A PCC prison riot in Sao Paulo

Brazil's largest criminal organization is reportedly recruiting dissident FARC guerrillas in order to broaden its drug trafficking operations in the region, but the group will face several challenges if it is attempting to expand its presence in Colombia.  

Colombian Defense Minister Luis Carlos Villegas told the Wall Street Journal that the First Capital Command (Primeiro Comando da Capital – PCC) is offering jobs to dissidents of the Revolutionary Armed Forces of Colombia (Fuerzas Armadas Revolucionarias de Colombia – FARC). The PCC, a powerful prison gang established in Brazil in the early 1990s, is allegedly courting FARC dissidents in an effort to obtain heavy weapons and military training needed to fight against Brazil's armed forces, while also hoping to expand into Colombian territory, security experts told the Journal.

On Tuesday, January 31, Villegas met in Amazonian city of Manaus with Brazilian Defense Minister Raúl Jungmann. The agenda touched upon the peace treaty signed between the FARC and the Colombian government, and the growing threat that organized crime groups pose to the security of the two countries. The ministers have agreed to work together to eradicate transnational criminal organizations operating along their shared 1,600 kilometer border.

InSight Crime Analysis

While the PCC's efforts to recruit FARC soldiers are a sign that the group is trying to intensify its operations in Colombian territory, the gang's alleged plan will likely face a number of obstacles.

SEE ALSO: PCC News and Profile

First, Colombia's southeast border is highly competitive criminal territory. The PCC will likely confront other organized crime groups that are looking for ways to fill the power vacuum created by the FARC's demobilization. In fact, the Urabeños criminal organization have already reportedly begun offering FARC soldiers a salary of 1,800,000 Colombian pesos (approximately $600) to join their ranks, in an effort to take control of the guerrilla's drug trafficking and illegal mining businesses.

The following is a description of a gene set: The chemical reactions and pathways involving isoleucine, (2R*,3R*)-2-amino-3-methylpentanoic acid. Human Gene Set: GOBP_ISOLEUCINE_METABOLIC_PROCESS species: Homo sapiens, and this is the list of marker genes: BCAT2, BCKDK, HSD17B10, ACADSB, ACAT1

What's more, the PCC is not the only Brazilian group with connections to the FARC that may be looking to take advantage of the guerrilla demobilization. 

"The FARC’s principal commercial alliance in northern Brazil currently sits with Família do Norte (FDN), not PCC," Lloyd Belton, a political and country risk analyst at S-RM, told InSight Crime.  

Investigations

  • 1
  • 2
  • 3
  • 4
  • 5
  • 6
  • 7
  • 8
  • 9
  • 10
Prev Next

InSide Colombia's BACRIM: Power

InSide Colombia's BACRIM: Power

  The Bajo Cauca Franchise BACRIM-Land Armed Power Dynamics The BACRIM in places like the region of Bajo Cauca are a typical manifestation of Colombia's underworld today: a semi-autonomous local cell that is part of a powerful national network. The BACRIM's roots lie in the demobilized paramilitary umbrella group the United Self-Defense...

El Salvador Prisons and the Battle for the MS13’s Soul

El Salvador Prisons and the Battle for the MS13’s Soul

El Salvador's prison system is the headquarters of the country's largest gangs. It is also where one of these gangs, the MS13, is fighting amongst itself for control of the organization.